600   of proxy caches to save transoceanic bandwidth, collaborative systems that
601   broadcast or multicast cache entries, archives of pre-fetched cache
602   entries for use in off-line or high-latency environments, and so on.
603</t>
604</section>
605
606<section title="Conformance and Error Handling" anchor="conformance">
607<t>
608   This specification targets conformance criteria according to the role of
609   a participant in HTTP communication.  Hence, HTTP requirements are placed
610   on senders, recipients, clients, servers, user agents, intermediaries,
611   origin servers, proxies, gateways, or caches, depending on what behavior
612   is being constrained by the requirement. Additional (social) requirements
613   are placed on implementations, resource owners, and protocol element
614   registrations when they apply beyond the scope of a single communication.
615</t>
616<t>
617   The verb "generate" is used instead of "send" where a requirement
618   differentiates between creating a protocol element and merely forwarding a
619   received element downstream.
620</t>
621<t>
622   An implementation is considered conformant if it complies with all of the
623   requirements associated with the roles it partakes in HTTP.
624</t>
625<t>
626   Conformance includes both the syntax and semantics of protocol
627   elements. A sender &MUST-NOT; generate protocol elements that convey a
628   meaning that is known by that sender to be false. A sender &MUST-NOT;
629   generate protocol elements that do not match the grammar defined by the
630   corresponding ABNF rules. Within a given message, a sender &MUST-NOT;
631   generate protocol elements or syntax alternatives that are only allowed to
632   be generated by participants in other roles (i.e., a role that the sender
633   does not have for that message).
634</t>
635<t>
636   When a received protocol element is parsed, the recipient &MUST; be able to
637   parse any value of reasonable length that is applicable to the recipient's
638   role and that matches the grammar defined by the corresponding ABNF rules.
639   Note, however, that some received protocol elements might not be parsed.
640   For example, an intermediary forwarding a message might parse a
641   header-field into generic field-name and field-value components, but then
642   forward the header field without further parsing inside the field-value.
643</t>
644<t>
645   HTTP does not have specific length limitations for many of its protocol
646   elements because the lengths that might be appropriate will vary widely,
647   depending on the deployment context and purpose of the implementation.
648   Hence, interoperability between senders and recipients depends on shared
649   expectations regarding what is a reasonable length for each protocol
650   element. Furthermore, what is commonly understood to be a reasonable length
651   for some protocol elements has changed over the course of the past two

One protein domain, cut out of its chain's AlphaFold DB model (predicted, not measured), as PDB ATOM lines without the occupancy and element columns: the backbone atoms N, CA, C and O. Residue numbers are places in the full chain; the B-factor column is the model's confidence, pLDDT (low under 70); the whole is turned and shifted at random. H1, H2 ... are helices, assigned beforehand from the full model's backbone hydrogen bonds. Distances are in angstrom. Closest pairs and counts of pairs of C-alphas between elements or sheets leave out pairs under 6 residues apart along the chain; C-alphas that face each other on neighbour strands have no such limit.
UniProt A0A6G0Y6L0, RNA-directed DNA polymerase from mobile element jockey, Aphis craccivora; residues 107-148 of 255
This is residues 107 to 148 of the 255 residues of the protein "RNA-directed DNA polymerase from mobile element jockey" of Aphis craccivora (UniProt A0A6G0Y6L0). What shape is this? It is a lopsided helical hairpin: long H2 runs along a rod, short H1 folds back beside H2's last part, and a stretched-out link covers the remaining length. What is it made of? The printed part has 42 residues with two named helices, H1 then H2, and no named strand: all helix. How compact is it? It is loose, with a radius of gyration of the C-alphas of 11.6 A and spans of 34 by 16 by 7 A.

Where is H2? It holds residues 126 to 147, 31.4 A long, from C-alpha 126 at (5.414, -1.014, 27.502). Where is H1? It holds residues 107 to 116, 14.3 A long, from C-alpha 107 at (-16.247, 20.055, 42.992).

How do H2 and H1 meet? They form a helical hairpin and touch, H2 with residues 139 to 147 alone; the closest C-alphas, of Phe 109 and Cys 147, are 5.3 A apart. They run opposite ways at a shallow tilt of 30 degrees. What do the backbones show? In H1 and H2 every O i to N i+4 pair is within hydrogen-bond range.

652   decades of HTTP use and is expected to continue changing in the future.
653</t>
654<t>
655   At a minimum, a recipient &MUST; be able to parse and process protocol
656   element lengths that are at least as long as the values that it generates
657   for those same protocol elements in other messages. For example, an origin
658   server that publishes very long URI references to its own resources needs
659   to be able to parse and process those same references when received as a
660   request target.
661</t>
662<t>
663   A recipient &MUST; interpret a received protocol element according to the
664   semantics defined for it by this specification, including extensions to
665   this specification, unless the recipient has determined (through experience
666   or configuration) that the sender incorrectly implements what is implied by
667   those semantics.
668   For example, an origin server might disregard the contents of a received
669   <x:ref>Accept-Encoding</x:ref> header field if inspection of the
670   <x:ref>User-Agent</x:ref> header field indicates a specific implementation
671   version that is known to fail on receipt of certain content codings.
672</t>
673<t>
674   Unless noted otherwise, a recipient &MAY; attempt to recover a usable
675   protocol element from an invalid construct.  HTTP does not define
676   specific error handling mechanisms except when they have a direct impact
677   on security, since different applications of the protocol require
678   different error handling strategies.  For example, a Web browser might
679   wish to transparently recover from a response where the
680   <x:ref>Location</x:ref> header field doesn't parse according to the ABNF,
681   whereas a systems control client might consider any form of error recovery
682   to be dangerous.
683</t>
684</section>
685
686<section title="Protocol Versioning" anchor="http.version">
687  <x:anchor-alias value="HTTP-version"/>
688  <x:anchor-alias value="HTTP-name"/>